People with speech disabilities encounter barriers with voice-based services, such as automated web-based hotlines and web applications that are operated using voice commands. To use services that rely on voice, people with speech disabilities need alternative modes of interaction such as a text-based chat to interact with hotline representatives and keyboard commands to operate web applications. Also, websites that provide telephone numbers as the only means of communicating with an organization pose barriers for people with speech disabilities. Alternative means of communication include e-mail and feedback forms.
Examples of speech disabilities
- Apraxia of speech (AOS) – includes inconsistent articulation and production of speech sounds, and errors producing sounds in the correct order so that spoken words or phrases become difficult to understand.
- Cluttering (also called “tachyphemia”) – includes increased speaking rate, incorrect rhythm, intonation, and co-articulation of sounds, and other influent speech that is sometimes similar to stuttering.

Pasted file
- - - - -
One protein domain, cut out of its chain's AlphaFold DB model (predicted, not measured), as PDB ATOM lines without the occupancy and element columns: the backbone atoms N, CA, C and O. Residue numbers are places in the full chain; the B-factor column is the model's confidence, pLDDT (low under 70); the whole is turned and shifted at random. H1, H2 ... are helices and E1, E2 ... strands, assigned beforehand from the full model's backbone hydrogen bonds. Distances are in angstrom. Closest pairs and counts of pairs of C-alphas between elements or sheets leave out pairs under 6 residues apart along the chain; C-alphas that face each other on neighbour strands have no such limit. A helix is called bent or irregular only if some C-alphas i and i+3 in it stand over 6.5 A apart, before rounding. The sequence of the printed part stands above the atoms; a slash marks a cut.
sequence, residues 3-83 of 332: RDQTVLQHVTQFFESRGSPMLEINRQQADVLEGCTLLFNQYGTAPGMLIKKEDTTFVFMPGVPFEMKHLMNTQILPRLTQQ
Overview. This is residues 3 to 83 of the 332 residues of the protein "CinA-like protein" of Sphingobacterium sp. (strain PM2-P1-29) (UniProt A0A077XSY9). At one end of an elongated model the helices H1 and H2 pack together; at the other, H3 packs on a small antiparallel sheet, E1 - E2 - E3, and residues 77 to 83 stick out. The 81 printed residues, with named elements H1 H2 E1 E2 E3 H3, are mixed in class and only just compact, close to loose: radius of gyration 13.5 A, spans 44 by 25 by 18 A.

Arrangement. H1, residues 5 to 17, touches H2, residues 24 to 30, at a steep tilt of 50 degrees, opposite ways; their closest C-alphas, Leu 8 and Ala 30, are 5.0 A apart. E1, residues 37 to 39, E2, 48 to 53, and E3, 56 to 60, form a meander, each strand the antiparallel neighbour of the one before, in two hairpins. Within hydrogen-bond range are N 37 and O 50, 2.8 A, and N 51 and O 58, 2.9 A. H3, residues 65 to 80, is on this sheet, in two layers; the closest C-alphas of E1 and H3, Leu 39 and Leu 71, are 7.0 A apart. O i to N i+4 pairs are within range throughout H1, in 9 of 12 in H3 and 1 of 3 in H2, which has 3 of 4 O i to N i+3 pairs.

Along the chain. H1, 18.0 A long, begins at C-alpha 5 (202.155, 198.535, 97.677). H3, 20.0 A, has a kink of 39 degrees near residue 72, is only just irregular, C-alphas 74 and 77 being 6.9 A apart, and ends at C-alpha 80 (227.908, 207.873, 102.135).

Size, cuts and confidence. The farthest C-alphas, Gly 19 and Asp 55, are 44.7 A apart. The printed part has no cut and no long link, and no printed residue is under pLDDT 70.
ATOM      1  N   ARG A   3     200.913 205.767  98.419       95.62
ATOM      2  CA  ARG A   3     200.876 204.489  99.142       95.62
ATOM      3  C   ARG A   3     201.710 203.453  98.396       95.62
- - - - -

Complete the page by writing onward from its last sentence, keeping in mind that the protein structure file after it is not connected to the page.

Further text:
- Dysarthria – involves weakness or complete paralysis of muscles that are necessary to produce speech, including lips, lungs, throat, tongue, and others.
- Speech sound disorder – involves difficulty or inability to produce certain sounds or patterns of sound and sometimes results in addition, distortion, omission, or substitution of such sounds with others.
- Stuttering – includes influent speech, repetition of individual sounds or entire words and phrases, and misplacement or prolongation of pauses and sounds while speaking that is different from cluttering.
- Muteness (also called “mutism”) – involves the inability to speak due to various reasons such as anxiety, brain injuries, or inability to hear and learn speech.
Examples of barriers for people with speech disabilities
- Web-based services, including web applications, that rely on interaction using voice only.
- Websites that offer phone numbers as the only way to communicate with the organizations.